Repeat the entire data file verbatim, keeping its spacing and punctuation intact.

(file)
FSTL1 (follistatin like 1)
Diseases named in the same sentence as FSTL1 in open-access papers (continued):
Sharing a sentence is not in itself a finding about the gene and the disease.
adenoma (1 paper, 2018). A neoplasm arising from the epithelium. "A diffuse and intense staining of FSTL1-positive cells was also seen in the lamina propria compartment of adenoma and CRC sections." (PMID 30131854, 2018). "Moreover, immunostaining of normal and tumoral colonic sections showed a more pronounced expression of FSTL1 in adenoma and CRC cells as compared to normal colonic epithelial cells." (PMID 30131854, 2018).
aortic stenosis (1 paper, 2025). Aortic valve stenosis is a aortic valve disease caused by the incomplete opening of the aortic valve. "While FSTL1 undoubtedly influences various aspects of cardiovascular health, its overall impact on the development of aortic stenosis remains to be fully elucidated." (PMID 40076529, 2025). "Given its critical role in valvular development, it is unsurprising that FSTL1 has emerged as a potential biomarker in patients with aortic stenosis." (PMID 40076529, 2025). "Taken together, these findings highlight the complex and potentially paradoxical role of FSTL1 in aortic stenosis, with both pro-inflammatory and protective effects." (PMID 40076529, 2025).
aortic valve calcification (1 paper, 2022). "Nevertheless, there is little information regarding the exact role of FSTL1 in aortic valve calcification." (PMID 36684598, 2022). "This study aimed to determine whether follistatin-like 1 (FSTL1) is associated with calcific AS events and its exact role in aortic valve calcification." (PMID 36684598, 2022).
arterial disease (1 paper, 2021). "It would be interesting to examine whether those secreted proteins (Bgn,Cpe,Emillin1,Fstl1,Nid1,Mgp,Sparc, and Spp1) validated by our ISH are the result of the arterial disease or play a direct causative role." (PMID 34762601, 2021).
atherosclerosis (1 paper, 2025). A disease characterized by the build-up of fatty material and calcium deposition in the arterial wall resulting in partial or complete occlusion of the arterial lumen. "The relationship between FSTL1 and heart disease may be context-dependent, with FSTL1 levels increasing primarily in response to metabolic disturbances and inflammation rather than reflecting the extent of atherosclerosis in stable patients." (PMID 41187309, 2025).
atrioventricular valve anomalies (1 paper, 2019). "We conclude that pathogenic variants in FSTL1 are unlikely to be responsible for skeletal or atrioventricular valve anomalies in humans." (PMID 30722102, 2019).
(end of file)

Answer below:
FSTL1 (follistatin like 1)
Diseases named in the same sentence as FSTL1 in open-access papers (continued):
Sharing a sentence is not in itself a finding about the gene and the disease.
adenoma (1 paper, 2018). A neoplasm arising from the epithelium. "A diffuse and intense staining of FSTL1-positive cells was also seen in the lamina propria compartment of adenoma and CRC sections." (PMID 30131854, 2018). "Moreover, immunostaining of normal and tumoral colonic sections showed a more pronounced expression of FSTL1 in adenoma and CRC cells as compared to normal colonic epithelial cells." (PMID 30131854, 2018).
aortic stenosis (1 paper, 2025). Aortic valve stenosis is a aortic valve disease caused by the incomplete opening of the aortic valve. "While FSTL1 undoubtedly influences various aspects of cardiovascular health, its overall impact on the development of aortic stenosis remains to be fully elucidated." (PMID 40076529, 2025). "Given its critical role in valvular development, it is unsurprising that FSTL1 has emerged as a potential biomarker in patients with aortic stenosis." (PMID 40076529, 2025). "Taken together, these findings highlight the complex and potentially paradoxical role of FSTL1 in aortic stenosis, with both pro-inflammatory and protective effects." (PMID 40076529, 2025).
aortic valve calcification (1 paper, 2022). "Nevertheless, there is little information regarding the exact role of FSTL1 in aortic valve calcification." (PMID 36684598, 2022). "This study aimed to determine whether follistatin-like 1 (FSTL1) is associated with calcific AS events and its exact role in aortic valve calcification." (PMID 36684598, 2022).
arterial disease (1 paper, 2021). "It would be interesting to examine whether those secreted proteins (Bgn,Cpe,Emillin1,Fstl1,Nid1,Mgp,Sparc, and Spp1) validated by our ISH are the result of the arterial disease or play a direct causative role." (PMID 34762601, 2021).
atherosclerosis (1 paper, 2025). A disease characterized by the build-up of fatty material and calcium deposition in the arterial wall resulting in partial or complete occlusion of the arterial lumen. "The relationship between FSTL1 and heart disease may be context-dependent, with FSTL1 levels increasing primarily in response to metabolic disturbances and inflammation rather than reflecting the extent of atherosclerosis in stable patients." (PMID 41187309, 2025).
atrioventricular valve anomalies (1 paper, 2019). "We conclude that pathogenic variants in FSTL1 are unlikely to be responsible for skeletal or atrioventricular valve anomalies in humans." (PMID 30722102, 2019).